Web designers this is for you! We have special needs ranging from being blind to visually impaired and yes there is a difference. Visually impaired means that there is something wrong with your vision but u can still see. They can also have physical disabilities or can’t process information well. Yes your website can be colorful They do need to however be fully accessable by everyone. You may also have designs that provide content. Practice universal design because inappropriate use of html coding Can make a website unusable. Graphics can make it harder for us as blind individuals to move around a website but can help someone who has trouble understanding your site.
We as blind individuals can also do our part by doing the following:
Adjust your browser settings so that no graphics will show. You can also adjust other settings as well such as how large the font is. You can also download text only browsers such as Lyx (dos) though I don’t know of anyone who still uses dos. This was just an example. Please! PLEASE! look at the guidelines set up by different organizations, they’re there for a reason.
Here are 9 guidelines to help you get started. P. S. If you google “accessability guidelines” you’ll most likely find the organizations. I haven’t the time or the energy to do so. And the website I was looking at didn’t specify.
1. Make documents clear and simple. (that should be easy)
2. Keep a simple and consistant layout throughout the site.
3. Provide context and orientation information.
4. Provide clear navigation Mechanisms
5. Keep a simple background with good contrast. (if you have more than one background same thing applies no matter how many backgrounds you have.)
6. Use Standard Html.
7. Design large buttons.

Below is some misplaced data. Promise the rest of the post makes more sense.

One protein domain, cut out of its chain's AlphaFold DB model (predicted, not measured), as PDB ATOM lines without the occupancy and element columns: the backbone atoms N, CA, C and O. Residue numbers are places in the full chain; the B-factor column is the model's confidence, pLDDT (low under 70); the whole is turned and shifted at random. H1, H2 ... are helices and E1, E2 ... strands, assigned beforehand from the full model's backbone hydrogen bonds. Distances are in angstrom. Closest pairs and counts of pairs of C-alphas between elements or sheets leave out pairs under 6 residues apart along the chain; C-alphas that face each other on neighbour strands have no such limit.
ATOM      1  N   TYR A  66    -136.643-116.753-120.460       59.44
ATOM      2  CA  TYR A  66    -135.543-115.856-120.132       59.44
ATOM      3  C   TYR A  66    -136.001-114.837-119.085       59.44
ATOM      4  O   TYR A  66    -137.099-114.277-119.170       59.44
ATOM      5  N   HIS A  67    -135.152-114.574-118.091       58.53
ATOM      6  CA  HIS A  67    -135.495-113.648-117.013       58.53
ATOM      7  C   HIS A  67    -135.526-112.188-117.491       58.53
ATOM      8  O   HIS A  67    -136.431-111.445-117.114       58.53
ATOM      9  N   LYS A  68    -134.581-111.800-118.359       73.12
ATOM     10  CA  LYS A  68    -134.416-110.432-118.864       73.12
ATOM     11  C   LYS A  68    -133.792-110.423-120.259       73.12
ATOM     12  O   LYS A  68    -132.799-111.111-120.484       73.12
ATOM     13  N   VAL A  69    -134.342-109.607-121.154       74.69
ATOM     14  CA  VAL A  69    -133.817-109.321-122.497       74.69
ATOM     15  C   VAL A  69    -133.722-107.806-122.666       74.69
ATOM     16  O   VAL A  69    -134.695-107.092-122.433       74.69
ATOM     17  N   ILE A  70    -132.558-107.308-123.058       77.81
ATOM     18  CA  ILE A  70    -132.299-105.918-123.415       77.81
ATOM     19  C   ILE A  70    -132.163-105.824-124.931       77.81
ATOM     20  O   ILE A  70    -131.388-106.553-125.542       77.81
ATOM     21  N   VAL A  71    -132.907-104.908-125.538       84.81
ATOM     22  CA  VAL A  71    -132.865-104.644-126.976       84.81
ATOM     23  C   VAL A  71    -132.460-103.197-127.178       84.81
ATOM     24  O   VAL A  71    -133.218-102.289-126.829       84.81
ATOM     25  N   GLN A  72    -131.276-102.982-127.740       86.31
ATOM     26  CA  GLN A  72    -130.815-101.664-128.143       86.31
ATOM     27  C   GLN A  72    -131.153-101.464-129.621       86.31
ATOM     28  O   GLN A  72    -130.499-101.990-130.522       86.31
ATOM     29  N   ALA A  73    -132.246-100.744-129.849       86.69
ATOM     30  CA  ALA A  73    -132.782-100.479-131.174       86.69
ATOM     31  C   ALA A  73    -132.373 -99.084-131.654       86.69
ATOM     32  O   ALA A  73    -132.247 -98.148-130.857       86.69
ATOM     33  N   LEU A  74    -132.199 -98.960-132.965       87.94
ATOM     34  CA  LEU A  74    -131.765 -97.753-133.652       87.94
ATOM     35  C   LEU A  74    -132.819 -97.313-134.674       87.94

8. Provide equal alturnatives to visual and alturnitive content.
9. Don’t! Rely on color alone. Oh yes and most important include notes about accesibility.
for more information on how to design an accessible website see:
http://www.yale.edu/ynhti/curriculum/units/1999/7/99.07.06.x.html
Even though this webpage was made for classroom use it’s still got some good information. It’s up to you to design a good and accessable website I’ve done my part. At least that’s all I’m going to do. The mission is now yours. read the page learn from it and appriciat it. There’s a lot more information on there that I didn’t include on here. Enjoy.
Happy developing.

What is jaws?

People in my videos have been asking “What is jaws?” it’s a screen reading program which uses synthesized speech so that blind, (me) visually impaired, and people who are print impaired will know what’s on there screen. Jaws stands for “job access with speech” (deffinition also answers their first question which is “how do you know what’s on the computer screen?”) with jaws I can do all most anything on the computer even access the internet. I can type in Microsoft word and I’m even typing this blog. However there is certain things Jaws can’t do like tell me for example whose picture I’m looking at (unless it’s named). that’s because Jaws is a “technology to speech” program. Meaning that it can only read text like a word document for example. I felt like before I could post the next blog you had to know at least a little bit about jaws.